“We told her ‘don’t do it, it’s a scam.’ She said she already sent $1,000. Of course, he was never available to show her the bike. We found out from my brother after they broke up that she actually continued sending him money in hopes of getting the motorcycle. I think she was out $3,000 by the end.”
8. Ordering takeout for every meal
Delivery services like DoorDash, Uber Eats, and Seamless are tempting when you’re too busy or tired to cook, but the ease of use can also create unhealthy spending patterns.
As stated by one individual, “My roommate buys DoorDash almost every day. They’ll maybe cook for themselves once or twice a week, but other than that, they order food in five or six times a week. I know how much they make, and I have no clue how they can afford that.”
9. Joining a MLM
MLM (multi-level marketing) schemes are notorious for preying on the financially vulnerable. The programs often boast flexible working hours and the opportunity to “be your own boss” while getting rich quick.
These schemes are never what they’re chalked up to be, often forcing sellers to spend thousands of dollars on inventory. As an MLM seller’s daughter described, “My dad retired early from a 20+ year career where he was making over $150k a year so he could join an MLM. He ended up draining his entire retirement fund (over $500k), filed for bankruptcy, and foreclosed on my childhood home in just over three years.”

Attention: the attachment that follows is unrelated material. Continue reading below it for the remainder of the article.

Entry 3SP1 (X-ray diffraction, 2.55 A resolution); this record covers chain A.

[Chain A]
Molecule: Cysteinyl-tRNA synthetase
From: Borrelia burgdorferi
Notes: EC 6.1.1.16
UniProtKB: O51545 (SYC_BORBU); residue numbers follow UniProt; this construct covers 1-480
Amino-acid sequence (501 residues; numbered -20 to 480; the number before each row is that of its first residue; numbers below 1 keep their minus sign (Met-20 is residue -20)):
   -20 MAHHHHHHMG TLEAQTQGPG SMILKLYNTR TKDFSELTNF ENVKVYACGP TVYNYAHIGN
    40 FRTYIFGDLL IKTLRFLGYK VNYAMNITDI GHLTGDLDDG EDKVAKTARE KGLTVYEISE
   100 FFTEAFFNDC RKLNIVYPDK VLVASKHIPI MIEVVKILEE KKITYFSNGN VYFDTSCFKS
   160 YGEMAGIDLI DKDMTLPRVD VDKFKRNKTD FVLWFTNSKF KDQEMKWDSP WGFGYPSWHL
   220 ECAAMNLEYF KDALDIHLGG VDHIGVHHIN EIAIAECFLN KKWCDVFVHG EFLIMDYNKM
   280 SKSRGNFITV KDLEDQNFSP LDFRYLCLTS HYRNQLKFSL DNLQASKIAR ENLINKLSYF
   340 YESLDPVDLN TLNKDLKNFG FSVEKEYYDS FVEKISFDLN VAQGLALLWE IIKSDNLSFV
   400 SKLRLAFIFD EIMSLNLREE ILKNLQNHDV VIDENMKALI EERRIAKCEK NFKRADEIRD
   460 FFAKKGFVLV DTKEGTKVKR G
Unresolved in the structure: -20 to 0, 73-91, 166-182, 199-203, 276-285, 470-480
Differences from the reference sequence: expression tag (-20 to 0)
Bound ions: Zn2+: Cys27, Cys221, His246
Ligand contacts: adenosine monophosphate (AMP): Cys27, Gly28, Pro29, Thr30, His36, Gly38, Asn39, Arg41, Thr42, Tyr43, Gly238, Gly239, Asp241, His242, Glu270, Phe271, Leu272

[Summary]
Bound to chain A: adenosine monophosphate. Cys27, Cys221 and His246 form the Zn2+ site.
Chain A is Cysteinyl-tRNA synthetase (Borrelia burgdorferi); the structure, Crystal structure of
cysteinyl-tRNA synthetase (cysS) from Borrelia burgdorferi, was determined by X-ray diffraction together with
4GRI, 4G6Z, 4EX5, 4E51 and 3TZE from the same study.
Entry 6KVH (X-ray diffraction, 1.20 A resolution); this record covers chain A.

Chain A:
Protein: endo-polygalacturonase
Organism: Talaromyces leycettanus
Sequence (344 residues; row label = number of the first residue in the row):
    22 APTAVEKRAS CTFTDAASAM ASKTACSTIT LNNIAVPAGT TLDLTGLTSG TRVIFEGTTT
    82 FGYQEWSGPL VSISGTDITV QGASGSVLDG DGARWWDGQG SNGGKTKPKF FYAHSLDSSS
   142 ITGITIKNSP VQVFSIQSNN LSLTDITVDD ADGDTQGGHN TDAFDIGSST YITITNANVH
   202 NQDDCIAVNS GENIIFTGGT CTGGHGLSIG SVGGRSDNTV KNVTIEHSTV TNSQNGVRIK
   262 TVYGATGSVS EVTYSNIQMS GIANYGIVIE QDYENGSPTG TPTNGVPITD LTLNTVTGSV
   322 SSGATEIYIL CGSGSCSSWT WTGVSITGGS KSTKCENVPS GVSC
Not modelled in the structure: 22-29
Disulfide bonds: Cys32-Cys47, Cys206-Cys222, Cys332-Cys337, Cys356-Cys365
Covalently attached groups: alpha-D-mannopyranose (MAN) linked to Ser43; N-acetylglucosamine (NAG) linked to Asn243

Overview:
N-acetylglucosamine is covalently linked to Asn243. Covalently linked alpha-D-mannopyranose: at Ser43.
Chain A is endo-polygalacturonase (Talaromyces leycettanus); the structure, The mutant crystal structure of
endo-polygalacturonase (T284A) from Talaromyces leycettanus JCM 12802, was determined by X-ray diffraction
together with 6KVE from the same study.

This article was written and syndicated by What the Fab.
Fix your financial mistakes
We all fall off the wagon sometimes. If your personal finances aren’t as stellar as they could be, cleaning them up might be a matter of implementing a few simple lifestyle changes.
Want to save for a house? Here’s how:
Saving to buy a house while you’re renting a space can feel like being on a hamster wheel. It’s time to get off.
Scrambling for easy, inexpensive dinner ideas?
Help your household budget out. Frozen, store-bought items can be leveled up for a dinner that’s easy, inexpensive, and fast.
Elise Armitage is an entrepreneur and founder of What The Fab, a travel + lifestyle blog based in California. At the beginning of 2019, Elise left her corporate job at Google to chase her dreams: being an entrepreneur and helping women find fabulous in the everyday. Since then, she’s launched her SEO course Six-Figure SEO, where she teaches bloggers how to create a passive revenue stream from their website using SEO. Featured in publications like Forbes, Elle, HerMoney, and Real Simple, Elise is a firm believer that you can be of both substance and style.